Intermittent pneumatic compression pump in upper extremity impairments of breast cancer-related lymphedema

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Uzkeser H., KARATAY S.

Turkish Journal of Medical Sciences, vol.43, no.1, pp.99-103, 2013 (SCI-Expanded) identifier

  • Publication Type: Article / Article
  • Volume: 43 Issue: 1
  • Publication Date: 2013
  • Doi Number: 10.3906/sag-1203-78
  • Journal Name: Turkish Journal of Medical Sciences
  • Journal Indexes: Science Citation Index Expanded (SCI-EXPANDED), Scopus, TR DİZİN (ULAKBİM)
  • Page Numbers: pp.99-103
  • Keywords: Lymphedema, Manual lymph drainage, Pneumatic compression, Rehabilitation, Upper limb
  • Gazi University Affiliated: Yes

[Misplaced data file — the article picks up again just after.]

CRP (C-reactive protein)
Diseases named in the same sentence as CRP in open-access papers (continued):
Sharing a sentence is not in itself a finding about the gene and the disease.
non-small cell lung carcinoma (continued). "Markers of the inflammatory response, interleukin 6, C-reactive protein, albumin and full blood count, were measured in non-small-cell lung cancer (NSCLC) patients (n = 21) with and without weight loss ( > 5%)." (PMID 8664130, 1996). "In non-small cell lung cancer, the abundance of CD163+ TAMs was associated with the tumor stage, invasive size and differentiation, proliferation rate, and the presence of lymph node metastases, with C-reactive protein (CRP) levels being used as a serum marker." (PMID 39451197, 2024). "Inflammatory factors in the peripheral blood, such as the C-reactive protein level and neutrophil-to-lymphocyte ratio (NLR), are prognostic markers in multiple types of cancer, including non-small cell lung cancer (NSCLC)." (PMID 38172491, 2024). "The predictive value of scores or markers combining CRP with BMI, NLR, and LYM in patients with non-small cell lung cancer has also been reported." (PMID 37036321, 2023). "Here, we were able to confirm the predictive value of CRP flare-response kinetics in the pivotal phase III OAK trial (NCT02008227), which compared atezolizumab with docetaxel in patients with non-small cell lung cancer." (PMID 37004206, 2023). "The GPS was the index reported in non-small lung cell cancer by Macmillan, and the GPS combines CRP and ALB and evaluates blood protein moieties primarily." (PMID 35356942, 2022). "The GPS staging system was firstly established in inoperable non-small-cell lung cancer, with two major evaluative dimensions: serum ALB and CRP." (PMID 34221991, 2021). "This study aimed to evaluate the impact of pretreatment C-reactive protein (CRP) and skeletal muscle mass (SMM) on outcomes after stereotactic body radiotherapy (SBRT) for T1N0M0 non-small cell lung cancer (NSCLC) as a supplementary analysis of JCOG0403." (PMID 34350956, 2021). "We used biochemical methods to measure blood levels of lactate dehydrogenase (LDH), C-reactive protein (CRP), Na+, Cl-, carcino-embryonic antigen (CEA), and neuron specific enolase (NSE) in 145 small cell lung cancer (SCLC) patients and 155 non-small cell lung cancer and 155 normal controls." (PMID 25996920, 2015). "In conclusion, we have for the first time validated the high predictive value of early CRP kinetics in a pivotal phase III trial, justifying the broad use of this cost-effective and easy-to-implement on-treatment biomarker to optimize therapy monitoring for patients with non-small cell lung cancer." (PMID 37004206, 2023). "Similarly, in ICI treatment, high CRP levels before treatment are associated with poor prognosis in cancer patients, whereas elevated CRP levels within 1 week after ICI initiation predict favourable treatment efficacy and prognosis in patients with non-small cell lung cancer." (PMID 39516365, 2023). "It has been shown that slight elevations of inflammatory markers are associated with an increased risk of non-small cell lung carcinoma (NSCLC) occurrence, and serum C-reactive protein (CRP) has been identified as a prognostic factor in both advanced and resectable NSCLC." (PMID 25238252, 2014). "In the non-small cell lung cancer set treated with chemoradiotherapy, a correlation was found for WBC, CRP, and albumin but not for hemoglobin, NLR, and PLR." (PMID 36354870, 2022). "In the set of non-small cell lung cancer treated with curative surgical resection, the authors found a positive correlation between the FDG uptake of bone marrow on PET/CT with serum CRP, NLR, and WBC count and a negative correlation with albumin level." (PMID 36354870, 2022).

Aim: To investigate the effect of intermittent pneumatic compression (IPC) pumps on upper extremity impairments in breast cancerrelated lymphedema. Materials and methods: Twenty-five patients with lymphedema were randomized into 2 groups. For 3 weeks, the pneumatic compression group (n = 12) underwent a treatment program including skin care, compression bandage, exercise therapy, manual lymph drainage (MLD), and IPC. The control group (n = 13) participated in the same program, but without IPC. The range of motion (ROM) of the upper extremities was measured with goniometry, and dysfunction of the shoulder was assessed with the Constant-Murley scale. Results: Significant improvements were observed in the ROM of the shoulder when we evaluated pre- and posttreatment values within both groups, and the improvements were still significant at 1-month follow-up. Likewise, we found significant differences in the visual analogue scale (VAS) and the Constant-Murley scores in both groups when we compared pre-treatment and posttreatment values, and significant differences were still present at 1-month follow-up. However, there were no significant differences between the groups in the upper limb's ROM, the VAS, or the Constant-Murley scale after the therapy or at the 1-month follow-up. Conclusion: Upper extremity impairments may improve with conservative treatment of lymphedema. However, the addition of IPC to the therapy may not provide any additional benefit for upper extremity impairments. © TÜBİTAK.